According to Environment and Energy Publishing, the U.S. grid that partly supplies electricity to Virginia, along with several other states in the Southeast, has the potential to switch to 30 percent renewable energy without any ill effects, assuming that PJM Interconnection (the power company running the grid) makes adequate preparations and investments.

"The study's main conclusion is that the PJM system, with adequate transmission expansion (up to $13.7 billion) and additional regulation reserves (up to an additional 1,500 MW), would not have any significant reliability issues operating with up to 30 percent of its energy (as distinct from capacity) provided by wind and solar generation," GE Energy, a consulting company, said.

PJM service territory covers 13 states, relying mostly on combustible fuels for much of its generative capacity.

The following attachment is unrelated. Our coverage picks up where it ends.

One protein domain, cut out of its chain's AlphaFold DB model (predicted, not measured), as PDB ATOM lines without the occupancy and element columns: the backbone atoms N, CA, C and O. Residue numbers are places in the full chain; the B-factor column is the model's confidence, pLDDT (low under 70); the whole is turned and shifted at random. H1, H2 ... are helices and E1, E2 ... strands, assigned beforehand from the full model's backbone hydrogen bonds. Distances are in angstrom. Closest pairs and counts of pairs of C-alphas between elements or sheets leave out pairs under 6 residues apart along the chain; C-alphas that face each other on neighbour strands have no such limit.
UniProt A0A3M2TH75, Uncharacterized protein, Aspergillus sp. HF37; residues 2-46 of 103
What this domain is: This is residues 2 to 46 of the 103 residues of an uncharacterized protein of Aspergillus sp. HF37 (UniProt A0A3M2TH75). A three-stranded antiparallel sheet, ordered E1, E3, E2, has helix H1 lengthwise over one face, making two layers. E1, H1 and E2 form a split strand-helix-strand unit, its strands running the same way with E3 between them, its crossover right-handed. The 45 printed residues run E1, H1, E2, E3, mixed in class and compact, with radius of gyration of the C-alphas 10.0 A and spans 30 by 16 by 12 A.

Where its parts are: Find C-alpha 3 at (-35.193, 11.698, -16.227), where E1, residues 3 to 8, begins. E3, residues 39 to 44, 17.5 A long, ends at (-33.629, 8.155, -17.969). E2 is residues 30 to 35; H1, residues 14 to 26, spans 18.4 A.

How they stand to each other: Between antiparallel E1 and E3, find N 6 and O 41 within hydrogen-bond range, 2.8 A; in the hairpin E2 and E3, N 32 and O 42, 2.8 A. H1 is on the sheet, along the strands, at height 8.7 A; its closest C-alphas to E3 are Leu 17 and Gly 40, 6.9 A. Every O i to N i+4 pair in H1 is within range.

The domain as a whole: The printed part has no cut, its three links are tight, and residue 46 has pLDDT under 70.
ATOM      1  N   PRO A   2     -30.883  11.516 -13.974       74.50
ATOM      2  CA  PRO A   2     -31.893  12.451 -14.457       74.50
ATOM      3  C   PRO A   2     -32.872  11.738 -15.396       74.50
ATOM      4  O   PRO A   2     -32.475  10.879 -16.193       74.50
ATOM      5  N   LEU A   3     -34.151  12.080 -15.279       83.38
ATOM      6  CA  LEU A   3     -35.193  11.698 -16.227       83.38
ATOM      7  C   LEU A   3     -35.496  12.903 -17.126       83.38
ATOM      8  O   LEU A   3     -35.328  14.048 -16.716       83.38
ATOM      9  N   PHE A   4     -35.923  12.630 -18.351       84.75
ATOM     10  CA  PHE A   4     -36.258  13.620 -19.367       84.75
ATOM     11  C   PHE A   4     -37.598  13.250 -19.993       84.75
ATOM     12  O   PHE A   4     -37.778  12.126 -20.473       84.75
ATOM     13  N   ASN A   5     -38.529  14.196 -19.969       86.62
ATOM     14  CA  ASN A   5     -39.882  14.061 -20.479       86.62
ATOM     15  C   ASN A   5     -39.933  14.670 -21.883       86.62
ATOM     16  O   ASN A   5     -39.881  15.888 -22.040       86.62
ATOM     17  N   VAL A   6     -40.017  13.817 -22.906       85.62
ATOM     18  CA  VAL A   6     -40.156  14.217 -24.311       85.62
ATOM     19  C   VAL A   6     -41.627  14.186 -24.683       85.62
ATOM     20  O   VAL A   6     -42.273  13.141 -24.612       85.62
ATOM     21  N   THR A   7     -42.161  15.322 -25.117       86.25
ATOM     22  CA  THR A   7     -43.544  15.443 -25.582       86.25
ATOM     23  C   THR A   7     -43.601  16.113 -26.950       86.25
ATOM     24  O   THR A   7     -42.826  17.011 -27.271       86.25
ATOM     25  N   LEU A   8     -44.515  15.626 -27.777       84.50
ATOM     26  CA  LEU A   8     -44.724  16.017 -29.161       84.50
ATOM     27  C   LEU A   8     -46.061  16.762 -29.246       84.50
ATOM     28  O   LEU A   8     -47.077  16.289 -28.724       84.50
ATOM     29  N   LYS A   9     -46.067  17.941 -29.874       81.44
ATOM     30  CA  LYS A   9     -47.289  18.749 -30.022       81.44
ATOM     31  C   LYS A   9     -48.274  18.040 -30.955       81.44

To learn more about how businesses and government entities can start buying solar energy with no upfront costs, visit the SunWize website.

Virginia has made major progress with its new solar laws.

Virginia has a poor track record when it comes to embracing solar energy, but that is starting to change, according to Renewable Energy World. Proposed legislation aims to promote Virginia as a new hot spot for the solar industry.

Bills in Virginia aim for the sun
According to Power for the People (PFP), some of these energy bills have passed through the House or the Senate. However, many have not yet been voted on.

Some of the new laws include an investment tax credit (ITC) for solar energy. This bill is still waiting on the voting processes before it passes, but it looks promising, according to PFP. So far, it has passed the Senate but not the House, and advocates have begun an email campaign to alert House members to its importance and relevance to Virginia. The bill is called HB​ 910, and it was introduced by Delegate Ron Villanueva​, R-Virginia Beach.

Other bills have already passed. For example, there is no longer a ban preventing solar from being installed on homes that belong to home owners associations, according to PFP. This bill is called SB 222, and it was started by Rep. Chap Petersen D-Fairfax.